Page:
The chattering classes of the climate policy world are abuzz with their customary post-mortems following the latest breathless two-week session of the United Nations Framework on Climate Change 20th Conference of Parties (also known simply as COP 20), held in Lima, Peru.
Consensus is forming around a “slightly better than nothing” assessment of the Lima Call for Climate Action, which was adopted in the wee hours of Sunday amidst the usual skirmishes over money, monitoring, and mandates.
Lima clarified some of the expected content of the national pledges (“Intended Nationally Determined Contributions,” INDCs in COP shorthand) to be presented by all countries next year.
Notwithstanding the softness engendered by the word “intended,” at least we aren’t firmly stuck in the “old world order” where only developed countries are taking on mitigation actions.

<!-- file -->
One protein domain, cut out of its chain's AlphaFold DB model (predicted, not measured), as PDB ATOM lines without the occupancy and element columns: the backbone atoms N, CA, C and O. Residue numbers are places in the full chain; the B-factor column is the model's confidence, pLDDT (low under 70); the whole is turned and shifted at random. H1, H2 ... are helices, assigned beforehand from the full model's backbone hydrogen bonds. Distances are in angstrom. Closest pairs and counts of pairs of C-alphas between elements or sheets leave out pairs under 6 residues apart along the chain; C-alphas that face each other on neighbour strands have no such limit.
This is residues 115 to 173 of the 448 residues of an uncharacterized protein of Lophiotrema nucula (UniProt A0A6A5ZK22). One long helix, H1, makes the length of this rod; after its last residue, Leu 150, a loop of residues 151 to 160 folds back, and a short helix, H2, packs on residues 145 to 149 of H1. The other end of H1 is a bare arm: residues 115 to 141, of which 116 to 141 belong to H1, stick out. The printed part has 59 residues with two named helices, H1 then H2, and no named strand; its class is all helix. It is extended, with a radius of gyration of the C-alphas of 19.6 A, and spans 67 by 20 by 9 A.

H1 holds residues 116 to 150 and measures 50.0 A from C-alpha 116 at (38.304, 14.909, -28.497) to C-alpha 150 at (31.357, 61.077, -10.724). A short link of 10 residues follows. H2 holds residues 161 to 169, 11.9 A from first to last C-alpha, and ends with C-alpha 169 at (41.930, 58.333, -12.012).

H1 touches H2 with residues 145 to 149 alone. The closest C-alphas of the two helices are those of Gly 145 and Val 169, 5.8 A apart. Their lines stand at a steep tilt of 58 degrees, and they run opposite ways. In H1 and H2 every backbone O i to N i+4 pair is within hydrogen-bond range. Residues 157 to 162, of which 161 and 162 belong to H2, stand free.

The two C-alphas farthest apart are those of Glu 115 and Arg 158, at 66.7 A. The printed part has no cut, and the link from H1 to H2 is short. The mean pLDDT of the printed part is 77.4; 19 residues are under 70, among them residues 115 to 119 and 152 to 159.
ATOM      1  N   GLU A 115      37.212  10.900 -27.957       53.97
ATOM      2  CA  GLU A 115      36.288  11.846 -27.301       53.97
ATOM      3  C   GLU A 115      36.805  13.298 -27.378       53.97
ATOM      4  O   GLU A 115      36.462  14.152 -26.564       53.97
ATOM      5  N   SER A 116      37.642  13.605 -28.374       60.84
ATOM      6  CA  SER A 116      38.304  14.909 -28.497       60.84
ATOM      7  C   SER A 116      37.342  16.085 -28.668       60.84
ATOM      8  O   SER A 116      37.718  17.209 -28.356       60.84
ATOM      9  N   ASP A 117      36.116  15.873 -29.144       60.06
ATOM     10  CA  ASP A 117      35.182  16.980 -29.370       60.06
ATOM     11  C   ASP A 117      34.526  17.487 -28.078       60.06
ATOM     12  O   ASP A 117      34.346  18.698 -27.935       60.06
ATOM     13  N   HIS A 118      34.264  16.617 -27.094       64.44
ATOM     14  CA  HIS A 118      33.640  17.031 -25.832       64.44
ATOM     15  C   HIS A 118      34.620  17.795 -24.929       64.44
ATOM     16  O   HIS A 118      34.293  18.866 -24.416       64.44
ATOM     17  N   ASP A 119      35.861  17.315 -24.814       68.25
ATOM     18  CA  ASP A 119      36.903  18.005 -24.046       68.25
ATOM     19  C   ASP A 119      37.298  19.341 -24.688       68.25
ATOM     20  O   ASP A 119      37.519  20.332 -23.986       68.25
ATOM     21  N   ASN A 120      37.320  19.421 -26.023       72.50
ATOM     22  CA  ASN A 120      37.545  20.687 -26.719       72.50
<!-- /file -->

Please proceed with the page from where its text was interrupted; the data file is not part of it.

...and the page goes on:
Subnational cooperation and pathways to climate progress outside UN process
While nations squabbled about intentions, another story was playing out on the sidelines of the COP, showcasing real, groundbreaking and consequential progress at the subnational level – within states, provinces, and cities.
After spending the vast majority of my time in Lima with innovative and dynamic subnational leaders, I came away with an unbridled sense of optimism and renewed hope that there are pathways to climate progress, even if many of them go around rather than through the formal UN process.